Why is it important to search for information?

It allows you to better understand things, search for better information and make better decisions about where you want to shop or eat. This shift in focus, from gathering information to processing and applying it, means that search is more than just useful, it's transformative. The consumer experience is gradually playing a more important role in the search. Users seek to solve problems, perform tasks and “do things”.

Search engines essentially act as filters for the vast amount of information available on the Internet. They allow users to quickly and easily find information that is of genuine interest or value, without the need to go through numerous irrelevant web pages. There's a lot to filter out: three years ago, in 2004, the number of pages in Google's index surpassed the number of people on the planet and reached a staggering figure of more than 8 billion. With so much content available, the Internet would be virtually unfeasible without search engines, and Internet users would drown in a sea of irrelevant information and strident marketing messages.

In a problem-solving case study, users would feel that they have much more control when searching instead of calling. The search is no longer limited to keywords, but has evolved to provide the right content to the right user at the right time in their journey to help them accomplish their task. If the search could lead users to the corresponding self-service content and resolve problems, the entire experience would have been much more immediate and less frustrating. Global search engines, such as Google, tend to reward research-oriented sites, so pages need to strike a balance between sales-oriented and research-oriented terms.

Although you can use a regular search engine to find what you're looking for, some people find it more efficient to use a search engine aimed directly at buying products. Some search tools understand natural language and try to automatically find as many words as possible, but they don't necessarily have a useful relationship with each other. What this means is that search engines provide users with the information they are looking for, and not necessarily the information that marketers want them to see. It's a game of give and take, all in an attempt to create something that works for search engines and users.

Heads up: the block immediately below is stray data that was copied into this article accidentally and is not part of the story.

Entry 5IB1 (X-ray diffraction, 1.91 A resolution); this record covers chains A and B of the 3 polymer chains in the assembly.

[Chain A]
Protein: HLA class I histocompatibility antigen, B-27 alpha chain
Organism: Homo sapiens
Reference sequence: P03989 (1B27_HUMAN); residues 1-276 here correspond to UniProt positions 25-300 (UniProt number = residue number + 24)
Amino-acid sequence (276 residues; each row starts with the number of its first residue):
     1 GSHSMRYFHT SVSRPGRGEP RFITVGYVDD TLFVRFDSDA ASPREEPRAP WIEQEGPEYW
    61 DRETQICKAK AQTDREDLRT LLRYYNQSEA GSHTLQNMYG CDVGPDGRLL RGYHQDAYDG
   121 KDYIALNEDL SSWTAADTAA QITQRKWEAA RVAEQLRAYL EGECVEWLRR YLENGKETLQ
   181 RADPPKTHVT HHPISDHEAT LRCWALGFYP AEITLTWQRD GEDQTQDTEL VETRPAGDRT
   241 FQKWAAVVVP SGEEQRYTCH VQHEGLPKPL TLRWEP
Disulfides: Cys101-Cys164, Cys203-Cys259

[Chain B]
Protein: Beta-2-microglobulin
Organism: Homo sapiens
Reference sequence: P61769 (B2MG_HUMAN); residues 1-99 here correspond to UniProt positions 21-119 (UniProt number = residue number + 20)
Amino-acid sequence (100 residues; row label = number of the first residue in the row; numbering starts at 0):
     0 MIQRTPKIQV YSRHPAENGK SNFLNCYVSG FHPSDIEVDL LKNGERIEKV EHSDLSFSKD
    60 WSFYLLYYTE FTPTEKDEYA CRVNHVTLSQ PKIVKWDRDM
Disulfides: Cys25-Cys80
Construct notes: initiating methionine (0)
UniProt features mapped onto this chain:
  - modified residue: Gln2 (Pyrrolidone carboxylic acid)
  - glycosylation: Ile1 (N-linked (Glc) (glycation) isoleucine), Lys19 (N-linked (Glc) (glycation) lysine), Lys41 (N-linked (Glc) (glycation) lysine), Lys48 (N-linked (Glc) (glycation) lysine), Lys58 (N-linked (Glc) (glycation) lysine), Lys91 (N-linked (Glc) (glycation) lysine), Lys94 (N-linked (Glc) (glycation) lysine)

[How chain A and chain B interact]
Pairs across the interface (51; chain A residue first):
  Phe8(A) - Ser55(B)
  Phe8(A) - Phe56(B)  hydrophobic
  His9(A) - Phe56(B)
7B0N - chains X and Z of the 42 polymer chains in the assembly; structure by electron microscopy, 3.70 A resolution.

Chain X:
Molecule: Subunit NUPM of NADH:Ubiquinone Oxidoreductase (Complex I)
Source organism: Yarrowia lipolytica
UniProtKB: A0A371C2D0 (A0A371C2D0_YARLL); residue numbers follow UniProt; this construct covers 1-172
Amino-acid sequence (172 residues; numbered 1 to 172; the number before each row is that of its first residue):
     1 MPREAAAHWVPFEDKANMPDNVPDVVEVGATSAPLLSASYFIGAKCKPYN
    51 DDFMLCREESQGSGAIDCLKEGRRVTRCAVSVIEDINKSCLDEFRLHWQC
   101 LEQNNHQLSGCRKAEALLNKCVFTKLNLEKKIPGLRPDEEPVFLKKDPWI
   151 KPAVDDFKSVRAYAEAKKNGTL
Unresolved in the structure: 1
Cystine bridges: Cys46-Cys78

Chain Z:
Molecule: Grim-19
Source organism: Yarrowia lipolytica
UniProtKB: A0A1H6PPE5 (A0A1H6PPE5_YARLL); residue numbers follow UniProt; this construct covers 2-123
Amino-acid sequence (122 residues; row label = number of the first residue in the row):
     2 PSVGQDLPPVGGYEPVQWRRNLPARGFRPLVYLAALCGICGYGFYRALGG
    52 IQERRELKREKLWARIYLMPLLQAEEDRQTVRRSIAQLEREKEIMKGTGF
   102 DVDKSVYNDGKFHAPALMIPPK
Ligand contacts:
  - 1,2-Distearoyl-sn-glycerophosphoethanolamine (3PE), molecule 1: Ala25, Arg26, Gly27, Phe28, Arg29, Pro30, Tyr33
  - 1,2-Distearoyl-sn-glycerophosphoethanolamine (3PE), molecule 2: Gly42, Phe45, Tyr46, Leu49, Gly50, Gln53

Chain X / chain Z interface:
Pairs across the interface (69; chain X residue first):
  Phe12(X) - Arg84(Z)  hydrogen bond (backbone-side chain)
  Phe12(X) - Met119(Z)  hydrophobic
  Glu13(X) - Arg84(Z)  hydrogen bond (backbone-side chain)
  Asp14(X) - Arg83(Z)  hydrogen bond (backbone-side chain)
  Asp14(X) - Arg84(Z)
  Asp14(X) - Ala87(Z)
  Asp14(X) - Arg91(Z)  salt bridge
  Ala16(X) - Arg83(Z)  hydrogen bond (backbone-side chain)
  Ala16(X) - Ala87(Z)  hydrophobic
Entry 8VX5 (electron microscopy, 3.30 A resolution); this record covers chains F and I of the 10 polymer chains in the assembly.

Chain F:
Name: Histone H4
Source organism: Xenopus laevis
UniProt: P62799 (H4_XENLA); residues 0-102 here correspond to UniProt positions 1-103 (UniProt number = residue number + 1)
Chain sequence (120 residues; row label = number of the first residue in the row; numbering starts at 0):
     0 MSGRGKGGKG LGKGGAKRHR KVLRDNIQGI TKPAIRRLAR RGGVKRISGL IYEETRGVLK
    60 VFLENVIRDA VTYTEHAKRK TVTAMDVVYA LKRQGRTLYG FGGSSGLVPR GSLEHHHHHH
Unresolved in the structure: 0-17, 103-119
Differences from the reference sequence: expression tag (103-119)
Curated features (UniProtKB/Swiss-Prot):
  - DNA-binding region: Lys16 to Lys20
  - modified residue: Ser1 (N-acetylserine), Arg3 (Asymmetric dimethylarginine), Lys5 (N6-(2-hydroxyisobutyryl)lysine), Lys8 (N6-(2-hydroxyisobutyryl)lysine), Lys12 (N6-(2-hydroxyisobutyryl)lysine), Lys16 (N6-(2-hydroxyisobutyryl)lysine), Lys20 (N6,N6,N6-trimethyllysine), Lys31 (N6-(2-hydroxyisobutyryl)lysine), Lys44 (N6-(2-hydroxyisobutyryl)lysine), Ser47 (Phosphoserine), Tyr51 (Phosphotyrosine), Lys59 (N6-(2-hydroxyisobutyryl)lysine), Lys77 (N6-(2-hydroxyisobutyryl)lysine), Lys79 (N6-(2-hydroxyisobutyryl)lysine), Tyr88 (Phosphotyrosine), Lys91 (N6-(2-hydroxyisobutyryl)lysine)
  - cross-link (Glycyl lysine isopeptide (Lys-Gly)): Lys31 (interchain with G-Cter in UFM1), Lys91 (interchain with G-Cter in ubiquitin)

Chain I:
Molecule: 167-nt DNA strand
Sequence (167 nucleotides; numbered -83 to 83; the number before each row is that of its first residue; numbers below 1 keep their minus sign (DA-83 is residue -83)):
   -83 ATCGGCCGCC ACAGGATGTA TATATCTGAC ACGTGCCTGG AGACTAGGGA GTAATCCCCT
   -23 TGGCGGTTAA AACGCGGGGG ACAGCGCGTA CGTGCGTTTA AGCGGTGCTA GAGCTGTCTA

. Therefore, having a good search helps reduce frustrations in your users' troubleshooting experience. Users can now search from a variety of devices, including watches, smart glasses, Bluetooth speaker assistants and even kitchen appliances. For search marketers, it's all about helping the user on their journey (and, ideally, influencing them a bit along the way).

It's just an elegant way of referring to a user's path from the start of their task to its completion, and most of these trips begin with a search. Search engines are naturally attracted to research-oriented sites and generally consider them more relevant than shopping-oriented sites, which is why, often, the highest list for an average query is a Wikipedia page. Search engines use complex algorithms to evaluate websites and web pages and assign them a ranking for relevant search phrases. .

Evelyn Roscioli
Evelyn Roscioli

Amateur pop culture scholar. Award-winning internet maven. Certified zombieaholic. Proud pizza expert. Certified social media fan. Freelance twitter fan.

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